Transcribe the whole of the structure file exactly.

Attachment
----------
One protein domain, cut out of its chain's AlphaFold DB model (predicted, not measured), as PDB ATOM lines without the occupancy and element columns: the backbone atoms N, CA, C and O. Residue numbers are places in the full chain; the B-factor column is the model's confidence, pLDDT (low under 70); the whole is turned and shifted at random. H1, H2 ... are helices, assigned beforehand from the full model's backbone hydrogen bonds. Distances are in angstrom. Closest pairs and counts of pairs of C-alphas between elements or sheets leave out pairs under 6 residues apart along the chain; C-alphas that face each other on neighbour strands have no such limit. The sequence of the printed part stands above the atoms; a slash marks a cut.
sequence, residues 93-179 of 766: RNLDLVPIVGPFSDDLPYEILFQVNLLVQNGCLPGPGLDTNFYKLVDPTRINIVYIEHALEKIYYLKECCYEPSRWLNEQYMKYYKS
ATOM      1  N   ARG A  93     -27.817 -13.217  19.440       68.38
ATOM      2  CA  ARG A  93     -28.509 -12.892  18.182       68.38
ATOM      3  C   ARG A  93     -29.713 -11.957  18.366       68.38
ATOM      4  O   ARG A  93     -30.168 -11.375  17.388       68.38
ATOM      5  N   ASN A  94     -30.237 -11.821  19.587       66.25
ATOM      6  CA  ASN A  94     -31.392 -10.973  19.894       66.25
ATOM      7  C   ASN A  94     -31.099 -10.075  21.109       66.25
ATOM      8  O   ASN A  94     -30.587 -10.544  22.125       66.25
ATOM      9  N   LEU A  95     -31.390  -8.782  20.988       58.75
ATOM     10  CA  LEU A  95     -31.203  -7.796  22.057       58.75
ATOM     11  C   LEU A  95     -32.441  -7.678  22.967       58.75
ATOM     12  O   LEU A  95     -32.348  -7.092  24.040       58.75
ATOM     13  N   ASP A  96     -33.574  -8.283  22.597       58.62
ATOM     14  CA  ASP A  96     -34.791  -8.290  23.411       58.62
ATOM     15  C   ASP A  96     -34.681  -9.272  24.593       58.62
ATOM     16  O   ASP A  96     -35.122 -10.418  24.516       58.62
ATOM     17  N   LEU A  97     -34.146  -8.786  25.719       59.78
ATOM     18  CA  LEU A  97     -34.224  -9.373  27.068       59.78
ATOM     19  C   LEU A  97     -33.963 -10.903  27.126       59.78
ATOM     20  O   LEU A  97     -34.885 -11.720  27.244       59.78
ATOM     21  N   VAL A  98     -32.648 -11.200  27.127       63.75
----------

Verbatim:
One protein domain, cut out of its chain's AlphaFold DB model (predicted, not measured), as PDB ATOM lines without the occupancy and element columns: the backbone atoms N, CA, C and O. Residue numbers are places in the full chain; the B-factor column is the model's confidence, pLDDT (low under 70); the whole is turned and shifted at random. H1, H2 ... are helices, assigned beforehand from the full model's backbone hydrogen bonds. Distances are in angstrom. Closest pairs and counts of pairs of C-alphas between elements or sheets leave out pairs under 6 residues apart along the chain; C-alphas that face each other on neighbour strands have no such limit. The sequence of the printed part stands above the atoms; a slash marks a cut.
sequence, residues 93-179 of 766: RNLDLVPIVGPFSDDLPYEILFQVNLLVQNGCLPGPGLDTNFYKLVDPTRINIVYIEHALEKIYYLKECCYEPSRWLNEQYMKYYKS
ATOM      1  N   ARG A  93     -27.817 -13.217  19.440       68.38
ATOM      2  CA  ARG A  93     -28.509 -12.892  18.182       68.38
ATOM      3  C   ARG A  93     -29.713 -11.957  18.366       68.38
ATOM      4  O   ARG A  93     -30.168 -11.375  17.388       68.38
ATOM      5  N   ASN A  94     -30.237 -11.821  19.587       66.25
ATOM      6  CA  ASN A  94     -31.392 -10.973  19.894       66.25
ATOM      7  C   ASN A  94     -31.099 -10.075  21.109       66.25
ATOM      8  O   ASN A  94     -30.587 -10.544  22.125       66.25
ATOM      9  N   LEU A  95     -31.390  -8.782  20.988       58.75
ATOM     10  CA  LEU A  95     -31.203  -7.796  22.057       58.75
ATOM     11  C   LEU A  95     -32.441  -7.678  22.967       58.75
ATOM     12  O   LEU A  95     -32.348  -7.092  24.040       58.75
ATOM     13  N   ASP A  96     -33.574  -8.283  22.597       58.62
ATOM     14  CA  ASP A  96     -34.791  -8.290  23.411       58.62
ATOM     15  C   ASP A  96     -34.681  -9.272  24.593       58.62
ATOM     16  O   ASP A  96     -35.122 -10.418  24.516       58.62
ATOM     17  N   LEU A  97     -34.146  -8.786  25.719       59.78
ATOM     18  CA  LEU A  97     -34.224  -9.373  27.068       59.78
ATOM     19  C   LEU A  97     -33.963 -10.903  27.126       59.78
ATOM     20  O   LEU A  97     -34.885 -11.720  27.244       59.78
ATOM     21  N   VAL A  98     -32.648 -11.200  27.127       63.75